About time, Sexy Star


When I think of Lucha Underground, a few things spring to mind. The grime, the sweat, the sleaze. The ludicrous, but well-written and actually weirdly logical storylines. Spectacular matches. Unique opportunities. Badass women. Vampiro’s semi-coherence. Gods in human form. Angelico throwing himself off Dario’s office. And of course, Aztec Warfare.

However you feel about a season of LU, you can usually rely on Aztec Warfare to get you properly hooked. It distils everything you love about the show into one fantastic, utterly bonkers episode, and every now and then you’ll get to see something really special. Last year, that was Matanza laying waste to half the company. This year, it was a moment the show had been building to since the beginning, when Sexy Star finally became LU’s first female champion.

Sexy Star has never been my favourite as a performer. In a promotion where Ivelisse continually knocks it out of the park and I’m dreaming about her match with Catrina at Ultima Lucha Tres, Sexy has always felt like a bit of an afterthought. She’s clearly beloved by the fans, and perhaps those who knew her in Mexico have a different perspective. Still, as much as I like her and respect everything she’s accomplished during her lifetime, she’s not in my top five Lucha Underground wrestlers.

Maybe that’s more of a testament to the strength of the roster than it is to any limitations on her part, because I do believe she’s one of the most sympathetic faces and convincing storytellers they’ve got. She shone in Aztec Warfare. It wasn’t about the number of eliminations she pulled off – the few that she got were the ones that counted. Most of her match, and the storyline that brought her to this point, was about survival. Survival in the face of abuse and misogyny by which she refuses to be defeated.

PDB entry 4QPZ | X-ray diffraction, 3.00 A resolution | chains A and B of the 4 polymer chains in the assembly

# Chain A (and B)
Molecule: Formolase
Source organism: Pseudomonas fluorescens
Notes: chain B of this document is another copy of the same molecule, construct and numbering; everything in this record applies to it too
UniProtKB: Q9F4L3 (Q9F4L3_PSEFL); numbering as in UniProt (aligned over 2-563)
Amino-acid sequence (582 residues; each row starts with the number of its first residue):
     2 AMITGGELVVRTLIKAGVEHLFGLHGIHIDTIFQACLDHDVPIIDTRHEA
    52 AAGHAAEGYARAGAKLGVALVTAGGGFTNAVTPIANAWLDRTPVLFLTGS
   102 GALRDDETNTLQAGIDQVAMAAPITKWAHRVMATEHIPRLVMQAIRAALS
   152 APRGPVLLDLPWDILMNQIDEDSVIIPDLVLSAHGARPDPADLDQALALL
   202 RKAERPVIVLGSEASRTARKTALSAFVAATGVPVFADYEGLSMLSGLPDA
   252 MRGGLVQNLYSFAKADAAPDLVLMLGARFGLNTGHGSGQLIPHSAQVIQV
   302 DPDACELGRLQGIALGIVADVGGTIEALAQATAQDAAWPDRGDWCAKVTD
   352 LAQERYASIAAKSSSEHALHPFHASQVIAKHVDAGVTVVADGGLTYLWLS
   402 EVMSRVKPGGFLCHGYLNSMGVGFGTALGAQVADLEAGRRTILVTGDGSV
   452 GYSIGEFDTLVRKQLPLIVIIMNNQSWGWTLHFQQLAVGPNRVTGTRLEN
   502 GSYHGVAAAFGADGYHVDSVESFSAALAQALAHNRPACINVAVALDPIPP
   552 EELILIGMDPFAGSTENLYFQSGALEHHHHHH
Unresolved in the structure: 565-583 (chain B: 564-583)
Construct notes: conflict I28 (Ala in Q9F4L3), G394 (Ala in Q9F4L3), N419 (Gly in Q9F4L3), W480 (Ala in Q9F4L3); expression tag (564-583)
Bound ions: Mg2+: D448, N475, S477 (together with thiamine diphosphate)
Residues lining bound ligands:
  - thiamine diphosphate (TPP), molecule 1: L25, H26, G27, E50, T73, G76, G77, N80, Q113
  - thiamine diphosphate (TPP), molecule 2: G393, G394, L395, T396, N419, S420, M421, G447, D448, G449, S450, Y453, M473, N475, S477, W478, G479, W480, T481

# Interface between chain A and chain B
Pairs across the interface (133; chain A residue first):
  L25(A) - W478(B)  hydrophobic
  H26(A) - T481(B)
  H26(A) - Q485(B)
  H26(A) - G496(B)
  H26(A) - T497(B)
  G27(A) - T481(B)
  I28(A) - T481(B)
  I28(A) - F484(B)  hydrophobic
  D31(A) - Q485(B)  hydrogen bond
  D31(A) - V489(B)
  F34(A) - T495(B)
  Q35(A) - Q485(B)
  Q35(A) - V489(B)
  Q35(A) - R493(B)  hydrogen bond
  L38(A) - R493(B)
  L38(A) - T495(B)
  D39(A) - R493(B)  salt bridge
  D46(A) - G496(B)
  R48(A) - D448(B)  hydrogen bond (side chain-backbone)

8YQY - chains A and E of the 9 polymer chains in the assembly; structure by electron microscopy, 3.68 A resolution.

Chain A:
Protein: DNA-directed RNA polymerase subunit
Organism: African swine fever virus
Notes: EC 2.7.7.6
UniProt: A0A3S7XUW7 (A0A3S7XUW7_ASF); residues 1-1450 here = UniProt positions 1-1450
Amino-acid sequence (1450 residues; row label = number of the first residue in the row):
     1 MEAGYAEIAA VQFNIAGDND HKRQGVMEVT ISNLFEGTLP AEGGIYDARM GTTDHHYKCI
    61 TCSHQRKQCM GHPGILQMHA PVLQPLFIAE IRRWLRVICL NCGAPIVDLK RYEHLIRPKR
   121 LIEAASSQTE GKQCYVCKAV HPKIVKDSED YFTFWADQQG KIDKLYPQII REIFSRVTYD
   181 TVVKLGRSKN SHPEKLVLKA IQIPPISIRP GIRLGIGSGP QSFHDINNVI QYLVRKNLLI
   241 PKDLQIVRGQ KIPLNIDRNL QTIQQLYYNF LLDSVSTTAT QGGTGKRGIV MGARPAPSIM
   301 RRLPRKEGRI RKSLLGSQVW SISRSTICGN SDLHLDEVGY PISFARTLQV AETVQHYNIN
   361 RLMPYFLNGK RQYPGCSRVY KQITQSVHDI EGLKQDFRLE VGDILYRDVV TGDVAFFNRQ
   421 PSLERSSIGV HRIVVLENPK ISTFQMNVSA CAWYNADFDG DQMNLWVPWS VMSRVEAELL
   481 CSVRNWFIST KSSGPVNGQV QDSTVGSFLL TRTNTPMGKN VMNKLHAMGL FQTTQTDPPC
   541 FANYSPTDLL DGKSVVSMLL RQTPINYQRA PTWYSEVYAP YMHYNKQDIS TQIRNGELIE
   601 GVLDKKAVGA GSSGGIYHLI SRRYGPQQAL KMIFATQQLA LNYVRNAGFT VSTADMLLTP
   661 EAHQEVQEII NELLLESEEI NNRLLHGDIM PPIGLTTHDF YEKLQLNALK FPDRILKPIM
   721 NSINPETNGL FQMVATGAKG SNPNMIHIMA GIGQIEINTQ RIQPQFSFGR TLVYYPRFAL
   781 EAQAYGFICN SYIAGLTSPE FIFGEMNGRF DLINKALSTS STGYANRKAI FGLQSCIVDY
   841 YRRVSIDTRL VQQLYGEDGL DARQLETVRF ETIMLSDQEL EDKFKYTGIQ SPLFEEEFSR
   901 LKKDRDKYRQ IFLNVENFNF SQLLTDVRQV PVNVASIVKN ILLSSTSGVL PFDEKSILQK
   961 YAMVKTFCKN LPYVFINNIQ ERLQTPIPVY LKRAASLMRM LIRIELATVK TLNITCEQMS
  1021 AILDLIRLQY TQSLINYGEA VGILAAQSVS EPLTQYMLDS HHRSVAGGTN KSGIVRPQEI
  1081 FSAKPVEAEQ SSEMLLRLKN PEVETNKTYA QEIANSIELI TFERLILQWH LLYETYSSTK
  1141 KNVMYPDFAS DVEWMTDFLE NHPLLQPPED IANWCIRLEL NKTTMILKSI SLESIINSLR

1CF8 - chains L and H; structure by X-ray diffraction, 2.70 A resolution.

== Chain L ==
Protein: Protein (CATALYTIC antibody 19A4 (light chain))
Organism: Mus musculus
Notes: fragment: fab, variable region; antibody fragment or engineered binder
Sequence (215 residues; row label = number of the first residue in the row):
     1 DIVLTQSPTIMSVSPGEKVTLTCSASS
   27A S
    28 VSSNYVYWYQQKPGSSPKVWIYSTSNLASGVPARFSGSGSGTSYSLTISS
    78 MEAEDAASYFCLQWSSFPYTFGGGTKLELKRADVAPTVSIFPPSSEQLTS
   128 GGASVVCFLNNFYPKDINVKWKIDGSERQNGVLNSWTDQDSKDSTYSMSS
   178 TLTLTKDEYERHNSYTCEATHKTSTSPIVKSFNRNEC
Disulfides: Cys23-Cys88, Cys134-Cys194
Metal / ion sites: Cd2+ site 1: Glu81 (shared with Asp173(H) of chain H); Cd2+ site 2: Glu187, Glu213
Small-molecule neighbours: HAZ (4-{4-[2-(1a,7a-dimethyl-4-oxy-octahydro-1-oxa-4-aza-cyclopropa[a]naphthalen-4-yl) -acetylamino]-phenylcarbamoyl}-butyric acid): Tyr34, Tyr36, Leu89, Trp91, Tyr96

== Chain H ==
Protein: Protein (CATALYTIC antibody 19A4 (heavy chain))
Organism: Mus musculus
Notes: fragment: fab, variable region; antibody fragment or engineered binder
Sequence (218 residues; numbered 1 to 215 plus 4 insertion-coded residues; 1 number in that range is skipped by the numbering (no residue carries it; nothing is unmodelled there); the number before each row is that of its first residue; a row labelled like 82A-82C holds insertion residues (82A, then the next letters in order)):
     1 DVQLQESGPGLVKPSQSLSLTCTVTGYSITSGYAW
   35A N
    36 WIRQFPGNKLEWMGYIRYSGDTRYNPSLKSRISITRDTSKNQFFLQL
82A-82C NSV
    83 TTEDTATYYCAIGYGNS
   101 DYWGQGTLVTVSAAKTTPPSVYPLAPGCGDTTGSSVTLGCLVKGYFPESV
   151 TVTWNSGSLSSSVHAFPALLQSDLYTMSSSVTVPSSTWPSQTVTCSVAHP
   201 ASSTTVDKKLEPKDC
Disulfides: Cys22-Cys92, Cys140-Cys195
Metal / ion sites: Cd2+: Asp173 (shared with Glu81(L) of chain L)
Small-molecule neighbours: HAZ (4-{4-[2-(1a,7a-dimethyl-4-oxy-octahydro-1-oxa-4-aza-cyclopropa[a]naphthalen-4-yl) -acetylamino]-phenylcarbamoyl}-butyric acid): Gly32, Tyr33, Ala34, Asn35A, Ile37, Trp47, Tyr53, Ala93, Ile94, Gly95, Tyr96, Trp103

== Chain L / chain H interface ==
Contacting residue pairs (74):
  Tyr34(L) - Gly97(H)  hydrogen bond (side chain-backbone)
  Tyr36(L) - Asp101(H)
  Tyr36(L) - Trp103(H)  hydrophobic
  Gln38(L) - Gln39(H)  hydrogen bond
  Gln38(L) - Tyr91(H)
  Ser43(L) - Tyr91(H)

Watching her tearfully hold the belt high last night was a beautiful thing. I wonder if they filmed this episode knowing that a woman – and a Mexican at that – would hold the belt high just a week after the US elections: a triumph after a Hillary win, or an act of resistance after Trump. Either way, it was exactly what I needed.

It was obvious I wasn’t the only one. The real masterstroke of this season’s Aztec Warfare was to focus on the rows of female fans watching from behind their hands in the final stretch, genuinely fearful for Sexy alone in the ring with Mil Muertes. As he set her up for a top-rope Flatliner through a table, yes, a top-rope Flatliner through a fucking table, there were women in the audience on the verge of tears at the thought of seeing her hurt.

She’s an avatar for so many women who have been held back at work because their male peers stepped on them; for the survivors seeking to rebuild their lives; for everyone who has been denied what was theirs by entitled, powerful men. Her fans aren’t limited to any particular gender, either – there are always plenty of male voices chanting for her.

I know she’ll lose the title soon, because Johnny Mundo is a cheating bastard. But this week of all weeks, a lot of people needed Sexy Star to come out on top at last. I am so, so grateful that she did.


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